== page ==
posted by Jurbano at 10:06 PM on May 31, 2013 [9 favorites]


Technically, you're a target, not a victim. Do try and stay that way.

In the unlikely event this is legit, and you don't cash the check, your "employer" is entirely undamaged financially and should work harder to avoid this confusion in the future.
posted by Sunburnt at 12:31 AM on June 1, 2013 [1 favorite]


Yet another vote here for Well-Known Fraud. As everyone says, the plan is that you take that check to cash at your bank; you spend money on his so-called errands; then you either ship him merchandise you've bought or a money order for the rest. In the end, that check from him WILL bounce, and depending on your bank, you might be out the full $2500 or you might not, but HE will have disappeared with whatever merchandise or money you've sent. (And if he says something like he needs cash while he's "overseas for three weeks", then he can simply use an ATM and withdraw from his own bank account wherever he is.)

You've never even met this guy; emailing back and forth gives you no clue about his actual location --- it's very doubtful he's merely overseas for three weeks or that he lives your small mid-western city; it's almost guarenteed that he's lying about that, which will make it impossible to track him down when (NOT "if"!) that check bounces.

If you don't want to insult the guy --- if, for whatever reason, you still believe this is a VALID job offer (it isn't), then just email back to this guy something like you can't because you don't have a bank account or your bank refused it but won't say why.
posted by easily confused at 2:49 AM on June 1, 2013 [1 favorite]


While this is certainly (well, 99% likely) a scam, it's not like money orders are an inherently invalid means of payment.

A reasonably safe way to use a money order is not to hand over any goods until you've cashed the money order at a place where you don't have an account -- a check cashing store, or the bank on which the money order is drawn. You might have to pay a small fee, but they won't cash it unless they've verified it (because they have no practical way to get the money back if it's no good).
posted by MattD at 4:25 AM on June 1, 2013 [2 favorites]


What makes this scam work is that we all have the assumption that when a bank tells you a check has 'cleared' we all assume that has some meaning and that the funds have been located, verified and moved to our account. This is the problem. It was explained to me by a banker that people want fast access to their money so the bank tells you the check has cleared when it has done no such thing. This is an easy favor for the bank to do because they are not giving you the money they are just lending it in advance of real money. When the money never shows you are on the hook for it.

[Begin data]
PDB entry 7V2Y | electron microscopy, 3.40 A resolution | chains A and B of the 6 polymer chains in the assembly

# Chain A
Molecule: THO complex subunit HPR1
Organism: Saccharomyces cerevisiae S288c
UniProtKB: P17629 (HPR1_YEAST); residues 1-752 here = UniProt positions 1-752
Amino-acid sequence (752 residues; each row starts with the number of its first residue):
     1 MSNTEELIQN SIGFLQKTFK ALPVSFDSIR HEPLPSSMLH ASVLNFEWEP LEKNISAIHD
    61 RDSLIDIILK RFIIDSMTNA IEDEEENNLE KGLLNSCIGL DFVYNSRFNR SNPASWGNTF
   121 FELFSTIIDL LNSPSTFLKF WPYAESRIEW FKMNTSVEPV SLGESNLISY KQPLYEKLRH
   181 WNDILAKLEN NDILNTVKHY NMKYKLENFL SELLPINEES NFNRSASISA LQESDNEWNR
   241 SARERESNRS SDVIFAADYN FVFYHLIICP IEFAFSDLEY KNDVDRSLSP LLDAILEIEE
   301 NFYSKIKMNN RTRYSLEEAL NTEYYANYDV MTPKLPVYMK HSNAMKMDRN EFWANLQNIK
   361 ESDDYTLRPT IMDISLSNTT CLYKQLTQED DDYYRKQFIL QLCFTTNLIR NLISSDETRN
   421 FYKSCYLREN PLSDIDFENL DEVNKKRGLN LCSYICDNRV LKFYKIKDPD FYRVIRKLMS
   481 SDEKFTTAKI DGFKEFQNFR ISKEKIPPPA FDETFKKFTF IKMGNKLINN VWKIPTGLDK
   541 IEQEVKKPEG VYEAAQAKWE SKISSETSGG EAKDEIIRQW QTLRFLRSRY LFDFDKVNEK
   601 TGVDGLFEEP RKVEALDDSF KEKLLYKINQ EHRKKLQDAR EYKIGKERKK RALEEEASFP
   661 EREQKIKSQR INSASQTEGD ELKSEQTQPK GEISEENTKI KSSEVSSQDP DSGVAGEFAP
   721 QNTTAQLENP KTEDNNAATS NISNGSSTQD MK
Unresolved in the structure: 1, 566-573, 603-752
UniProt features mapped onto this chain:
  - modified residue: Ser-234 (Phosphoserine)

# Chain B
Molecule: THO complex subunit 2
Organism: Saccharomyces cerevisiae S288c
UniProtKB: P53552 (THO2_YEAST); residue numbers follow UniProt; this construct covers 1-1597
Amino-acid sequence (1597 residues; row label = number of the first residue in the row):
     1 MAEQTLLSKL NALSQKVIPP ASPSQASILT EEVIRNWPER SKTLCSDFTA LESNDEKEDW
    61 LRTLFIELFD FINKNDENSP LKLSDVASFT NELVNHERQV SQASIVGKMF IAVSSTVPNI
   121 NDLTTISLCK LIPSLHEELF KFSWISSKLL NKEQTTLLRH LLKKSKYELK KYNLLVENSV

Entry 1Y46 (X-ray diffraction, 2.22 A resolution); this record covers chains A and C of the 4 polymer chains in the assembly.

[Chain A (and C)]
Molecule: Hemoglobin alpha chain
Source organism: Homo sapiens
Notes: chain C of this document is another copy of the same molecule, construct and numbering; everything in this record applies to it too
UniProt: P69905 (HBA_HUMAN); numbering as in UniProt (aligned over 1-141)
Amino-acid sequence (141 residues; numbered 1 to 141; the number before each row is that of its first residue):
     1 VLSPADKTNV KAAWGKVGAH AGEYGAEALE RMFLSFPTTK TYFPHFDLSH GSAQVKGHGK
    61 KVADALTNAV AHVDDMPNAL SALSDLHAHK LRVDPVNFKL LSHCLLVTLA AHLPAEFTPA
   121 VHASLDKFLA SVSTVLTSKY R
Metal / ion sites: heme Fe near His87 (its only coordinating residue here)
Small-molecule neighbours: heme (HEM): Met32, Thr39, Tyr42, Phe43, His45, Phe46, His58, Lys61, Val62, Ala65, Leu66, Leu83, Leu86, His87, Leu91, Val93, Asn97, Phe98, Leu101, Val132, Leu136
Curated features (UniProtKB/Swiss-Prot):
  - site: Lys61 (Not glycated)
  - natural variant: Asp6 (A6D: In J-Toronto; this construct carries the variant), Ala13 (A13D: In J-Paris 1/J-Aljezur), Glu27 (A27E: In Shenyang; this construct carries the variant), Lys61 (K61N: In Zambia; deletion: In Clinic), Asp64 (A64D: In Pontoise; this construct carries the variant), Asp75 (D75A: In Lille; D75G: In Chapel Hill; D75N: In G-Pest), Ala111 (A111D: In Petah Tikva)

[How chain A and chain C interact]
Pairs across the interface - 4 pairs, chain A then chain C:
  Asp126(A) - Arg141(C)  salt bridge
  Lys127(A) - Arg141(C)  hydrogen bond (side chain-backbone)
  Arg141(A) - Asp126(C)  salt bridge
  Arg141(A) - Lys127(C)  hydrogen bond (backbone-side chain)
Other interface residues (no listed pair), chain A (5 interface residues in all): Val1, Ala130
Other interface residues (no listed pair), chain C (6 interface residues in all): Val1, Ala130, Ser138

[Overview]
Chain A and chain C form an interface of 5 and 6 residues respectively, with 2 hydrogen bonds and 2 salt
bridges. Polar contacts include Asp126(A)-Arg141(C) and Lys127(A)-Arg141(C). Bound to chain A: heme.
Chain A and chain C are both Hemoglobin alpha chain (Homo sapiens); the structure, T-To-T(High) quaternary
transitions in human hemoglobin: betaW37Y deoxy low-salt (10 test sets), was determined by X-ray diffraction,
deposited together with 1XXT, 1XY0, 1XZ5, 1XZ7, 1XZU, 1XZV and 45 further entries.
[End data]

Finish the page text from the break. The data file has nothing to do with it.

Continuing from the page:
posted by InkaLomax at 4:26 AM on June 1, 2013 [3 favorites]


And just to be clear, VTX is wrong. Real actual people sustain real actual losses because of this scam, all the time. The bank is under no obligation to pay for whatever you spend that money on, but if they do, that's them eating a loss too.
posted by kavasa at 5:02 AM on June 1, 2013 [3 favorites]


Did he say he was going to be in Nigeria for awhile? Where was the letter postmarked from?

People get jobs on Craigslist all of the time but with any job offer, you aren't going to have an interview by email if it is in your own city! I would be wary of any job where I never spoke or even met my boss.
posted by JJ86 at 5:07 AM on June 1, 2013


What InkaLomax said: when the money appears in your account, that's actually just the bank assuming that the cheque is good. It can take ages for the cheque to actually clear, or bounce.

Someone attempted this on a friend of mine in New Zealand with a slightly different set-up. Of course in NZ there's an even more obvious stink to it, because if someone sends you a cheque, the natural reaction is "WTF is this, the 19th century? Am I perhaps being scammed by some cad with a top hat and a twirly moustache?".
posted by pont at 12:30 PM on June 1, 2013 [3 favorites]


And just to be clear, VTX is wrong. Real actual people sustain real actual losses because of this scam, all the time. The bank is under no obligation to pay for whatever you spend that money on, but if they do, that's them eating a loss too.

No, I'm not. Let me be clearer, no one in this specific instance of this scam have sustained any loss thus far.

Basically, the police won't really care unless they happen to be able to tie this instance of this scam to a larger case or, you follow the "employer's" instructions thereby losing your (or the bank's) money.
posted by VTX at 6:51 PM on June 2, 2013 [1 favorite]